The Wife of Bath's Prologue and Tale by Geoffrey Chaucer

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169 ‘the Pardoner’ – The Pardoner is a quasi-ecclesiastical figure who sells papal indulgences as a way of earning money for charity (at least in theory). The practice was much abused, and is, effectively, simony. He is an unpleasant figure.

173 ‘on my flessh’ – The Pardoner is recalling the sufferings of the Wife’s husband mentioned in the note to line 162. He is an effeminate man, no doubt lacking the virility required by the Wife.

174 ‘tonne’ – a tun or barrel of ale. The Pardoner is a noted drinker.

179-81 ‘Of tribulacion in mariage,/Of which I am expert in al myn age – /This is to saye, myself hath been the whippe – ’ – A wonderful quotation. The Wife initially introduced her subject as the ‘woe’ of marriage. What is gradually becoming clearer is that the ‘woe’ and ‘tribulation’ are suffered by her partners, as she acknowledges here.

186-8 ‘“Whoso that nile...Ptolomee’ – ‘Whoever will not take warning from other men’s experiences will himself become a warning to others.’ Ptolemy was a great sage of the ancient world. The proverb, though found in a collection ascribed to him, does not occur in the Almagest .

192-3 ‘“Telle forth youre tale...teche us...of your practike”’ – The Pardoner encourages the Wife to tell her life’s history and of her marital practices. His interest is obviously prurient.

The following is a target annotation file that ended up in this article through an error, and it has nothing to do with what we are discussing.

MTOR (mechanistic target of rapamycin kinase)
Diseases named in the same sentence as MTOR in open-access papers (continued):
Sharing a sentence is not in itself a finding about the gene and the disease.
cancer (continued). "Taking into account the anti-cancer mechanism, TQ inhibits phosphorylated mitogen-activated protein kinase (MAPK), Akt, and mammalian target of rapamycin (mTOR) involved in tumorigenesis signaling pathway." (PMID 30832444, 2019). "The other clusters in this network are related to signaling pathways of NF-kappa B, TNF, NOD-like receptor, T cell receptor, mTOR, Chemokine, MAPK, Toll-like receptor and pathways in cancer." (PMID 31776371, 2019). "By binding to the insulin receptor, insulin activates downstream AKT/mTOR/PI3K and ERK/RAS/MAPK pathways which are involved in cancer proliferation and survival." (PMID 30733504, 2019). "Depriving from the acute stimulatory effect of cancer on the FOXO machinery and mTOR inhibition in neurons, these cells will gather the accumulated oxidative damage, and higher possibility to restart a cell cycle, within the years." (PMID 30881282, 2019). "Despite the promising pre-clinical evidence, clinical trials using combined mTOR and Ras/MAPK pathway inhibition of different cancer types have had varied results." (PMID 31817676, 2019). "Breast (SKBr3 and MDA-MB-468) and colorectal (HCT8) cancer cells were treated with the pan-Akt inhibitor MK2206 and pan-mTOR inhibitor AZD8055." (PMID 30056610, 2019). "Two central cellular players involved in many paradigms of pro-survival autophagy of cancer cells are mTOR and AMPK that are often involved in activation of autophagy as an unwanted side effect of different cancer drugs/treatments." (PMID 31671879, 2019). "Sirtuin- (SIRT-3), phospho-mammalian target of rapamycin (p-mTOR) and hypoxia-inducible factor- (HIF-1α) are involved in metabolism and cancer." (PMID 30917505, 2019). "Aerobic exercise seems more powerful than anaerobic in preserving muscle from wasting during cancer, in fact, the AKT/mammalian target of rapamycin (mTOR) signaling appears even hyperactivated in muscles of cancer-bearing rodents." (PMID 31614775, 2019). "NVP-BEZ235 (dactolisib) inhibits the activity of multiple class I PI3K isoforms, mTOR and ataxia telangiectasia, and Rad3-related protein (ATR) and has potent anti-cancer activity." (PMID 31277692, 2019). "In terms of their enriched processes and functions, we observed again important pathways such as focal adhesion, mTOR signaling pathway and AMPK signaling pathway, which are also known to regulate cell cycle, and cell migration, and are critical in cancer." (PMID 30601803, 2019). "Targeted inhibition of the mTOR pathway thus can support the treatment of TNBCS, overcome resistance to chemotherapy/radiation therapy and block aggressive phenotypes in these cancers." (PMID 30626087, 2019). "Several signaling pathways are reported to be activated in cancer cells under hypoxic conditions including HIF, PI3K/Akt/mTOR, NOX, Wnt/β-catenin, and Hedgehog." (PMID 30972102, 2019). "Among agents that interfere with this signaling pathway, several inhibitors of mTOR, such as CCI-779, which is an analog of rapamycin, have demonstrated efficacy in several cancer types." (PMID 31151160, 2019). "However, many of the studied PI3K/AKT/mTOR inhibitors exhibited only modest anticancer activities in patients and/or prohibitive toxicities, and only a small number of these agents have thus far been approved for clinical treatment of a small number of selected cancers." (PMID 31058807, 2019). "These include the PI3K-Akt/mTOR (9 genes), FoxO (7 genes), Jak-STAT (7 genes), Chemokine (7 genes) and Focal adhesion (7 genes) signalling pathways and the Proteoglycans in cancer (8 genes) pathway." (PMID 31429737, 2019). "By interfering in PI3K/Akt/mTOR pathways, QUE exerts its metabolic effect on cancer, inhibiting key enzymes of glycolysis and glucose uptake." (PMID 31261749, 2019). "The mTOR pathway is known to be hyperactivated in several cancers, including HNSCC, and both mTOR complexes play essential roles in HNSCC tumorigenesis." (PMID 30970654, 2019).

198 ‘to playe’ – in other words, what follows is somewhat tongue-in-cheek, though nonetheless true, as she asserts in line 201.


203 ‘goode, and riche, and olde’ – very revealing. For all her sexual appetite, her greatest motivation is ‘maistrie’ – power – and she has accepted husbands, from the age of twelve (!), with the clear aim of improving her social standing and wealth.

204 ‘Unnethe mighte they the statut holde’ – they were old enough to be troubled by impotence when faced by the Wife’s sexual demands.

214 ‘That I ne tolde no daintee of his love’ – the Wife did not trouble herself to return the love her husbands felt for her.

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Geoffrey Chaucer